One of the most common fixtures in Singapore's Starbucks and fast food outlets are the phenomenon of students hogging seats for hours on end to study, often nursing only a single drink. Some of them can even be spotted sleeping.
Did you know you can save up to $766 a year by foregoing your usual Starbucks drink? Instead of hogging the tables at eating places with books and lecture notes strewn everywhere, here are 6 free or cheap places where students can study at.
Libraries these days are getting pretty swanky with aesthetically pleasing interiors and plush seats. Library@Orchard has stylish reading corners, while the main National Library branch has a dedicated study room and a rooftop garden where students can take a breather in-between cram sessions.
They also have numerous power points for laptop/phone charging, and some libraries like Ang Mo Kio Public Library and Woodlands Regional Library even have Cafe Galilee outlets inside so you can easily get a cuppa as you study.
If you can fight the urge to stop and pose for fancy Instagram selfies, these are really conducive spaces to get lost in your lecture notes.
2. Community Clubs
No, community clubs (CCs) are not just places for senior citizens to go and learn sewing or do taichi, neither are they just places for you to meet your MPs during Chinese New Year. Most CCs have conducive, well-equipped study rooms.
In Nee Soon South CC, there's an air-conditioned study room with about 20 seats opened from 9am to 10pm daily. They charge a membership fee of $12 per year. Comparatively, that's the equivalent of 2 trips to Starbucks!
Bishan CC also has a study room with about 15 tables, open from 9am to 10pm daily. During exam periods, it opens 24 hours, with snacks and drinks available for free.
Ranked one of the world's best airports, and in the eyes of local students, also ranked the most popular study haunts in Singapore. It's open 24/7, has free Wi-Fi, and not to mention free air-conditioning too. There are also multiple eateries for you to find comfort food when you're feeling peckish from exam stress.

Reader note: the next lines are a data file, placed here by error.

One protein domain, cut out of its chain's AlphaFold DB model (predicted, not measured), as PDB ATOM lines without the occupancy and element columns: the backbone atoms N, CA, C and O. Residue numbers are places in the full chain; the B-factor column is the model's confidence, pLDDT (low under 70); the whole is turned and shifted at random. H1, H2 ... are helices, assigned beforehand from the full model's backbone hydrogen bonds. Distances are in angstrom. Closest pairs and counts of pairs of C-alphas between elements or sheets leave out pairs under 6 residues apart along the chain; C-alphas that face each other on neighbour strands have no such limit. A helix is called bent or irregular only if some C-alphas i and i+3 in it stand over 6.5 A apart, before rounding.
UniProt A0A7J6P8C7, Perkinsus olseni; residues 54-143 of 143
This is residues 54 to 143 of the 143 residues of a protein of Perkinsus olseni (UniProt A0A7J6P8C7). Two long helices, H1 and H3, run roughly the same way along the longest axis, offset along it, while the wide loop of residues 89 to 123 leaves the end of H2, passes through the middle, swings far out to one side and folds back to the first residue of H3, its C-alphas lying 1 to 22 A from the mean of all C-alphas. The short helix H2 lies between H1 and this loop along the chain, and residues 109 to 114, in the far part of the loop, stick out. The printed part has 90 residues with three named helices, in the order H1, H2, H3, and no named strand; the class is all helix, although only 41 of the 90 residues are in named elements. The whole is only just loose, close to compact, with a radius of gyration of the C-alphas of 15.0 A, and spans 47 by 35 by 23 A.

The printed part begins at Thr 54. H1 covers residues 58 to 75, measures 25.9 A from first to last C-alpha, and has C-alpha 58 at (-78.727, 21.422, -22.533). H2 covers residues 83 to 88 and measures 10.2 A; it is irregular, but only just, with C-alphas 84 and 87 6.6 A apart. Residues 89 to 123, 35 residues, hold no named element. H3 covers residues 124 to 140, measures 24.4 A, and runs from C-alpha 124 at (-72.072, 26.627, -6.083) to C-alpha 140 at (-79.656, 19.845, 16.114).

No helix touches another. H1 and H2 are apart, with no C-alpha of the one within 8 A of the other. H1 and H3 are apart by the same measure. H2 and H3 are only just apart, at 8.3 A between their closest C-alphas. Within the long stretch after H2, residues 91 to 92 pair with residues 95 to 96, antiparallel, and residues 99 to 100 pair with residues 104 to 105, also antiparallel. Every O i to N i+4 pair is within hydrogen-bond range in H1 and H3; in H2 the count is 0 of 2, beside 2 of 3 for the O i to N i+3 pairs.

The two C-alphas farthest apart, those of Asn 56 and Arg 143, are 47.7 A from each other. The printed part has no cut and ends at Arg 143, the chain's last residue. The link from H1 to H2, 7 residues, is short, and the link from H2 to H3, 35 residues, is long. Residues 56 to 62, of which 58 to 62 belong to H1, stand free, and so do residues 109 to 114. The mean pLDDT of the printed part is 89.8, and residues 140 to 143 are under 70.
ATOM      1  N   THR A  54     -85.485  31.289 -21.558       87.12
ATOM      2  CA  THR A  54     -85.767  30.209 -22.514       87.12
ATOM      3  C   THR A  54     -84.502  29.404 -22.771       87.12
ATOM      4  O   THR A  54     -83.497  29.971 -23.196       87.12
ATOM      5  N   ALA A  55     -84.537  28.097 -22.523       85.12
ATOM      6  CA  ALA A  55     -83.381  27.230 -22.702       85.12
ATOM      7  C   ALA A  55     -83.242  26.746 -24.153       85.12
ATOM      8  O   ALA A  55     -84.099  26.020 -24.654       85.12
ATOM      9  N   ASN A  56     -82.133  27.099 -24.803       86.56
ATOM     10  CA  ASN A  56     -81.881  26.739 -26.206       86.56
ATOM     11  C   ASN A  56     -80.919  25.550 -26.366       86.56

There are many peaceful common areas, like the aviation gallery at Terminal 3, where you can find students sprawled on the carpets concentrating on their Ten Year Series.
Just remember to never to leave your belongings unattended because with the high security in the area, people might notify the police if they feel your belongings are suspicious. Wouldn't want to lose that laptop three days before an exam, would you?
Studying here would make total sense, because these buildings are literally meant for education. Most people do not know this, but some parts of university grounds are open to public access.
The National University of Singapore (NUS) has numerous study spots. One of the more popular spots is the area in front of the Basement 1 Starbucks. It's technically the Education Resource Centre and not owned by Starbucks, so you don't really have to buy a drink to sit at the tables.
Another favourite (possibly since it's situated in the heart of town) is Singapore Management University (SMU). At the ground level and basement level, there are empty chairs and tables all around the public access areas with power plugs and Wi-Fi. So grab a table, blend in, and study away.
5. Pay-per-use study areas
Pay-per-use study areas such as Desk Next Door and The Study Area have sprung up recently, with entrepreneurs tapping on the increasing competition among students vying for good study spaces. For a flat fee, students can book a desk space to study for hours at a stretch, and have access to Wi-Fi and power points, and even beverages and snacks.
Most of the services charge an average of $1 an hour, with cheaper rates if you book a seat for longer stretches of time. This can spur students on to study more, since the longer you sit there the less you pay.
So I learnt this recently for myself while visiting a sick relative at Khoo Teck Puat Hospital in Yishun. There were students all around the ground level hanging out and studying at the available tables. I guess they enjoyed the quietness and sense of calm and serenity. If you're not germophobic about catching a virus, the area can be quite conducive and beautiful with the sprawling view of Yishun Pond stretching into the distance.
Hospitals are also open round the clock. While there's no convenient access to power plugs, there’s usually free Wi-Fi courtesy of Wireless@SG.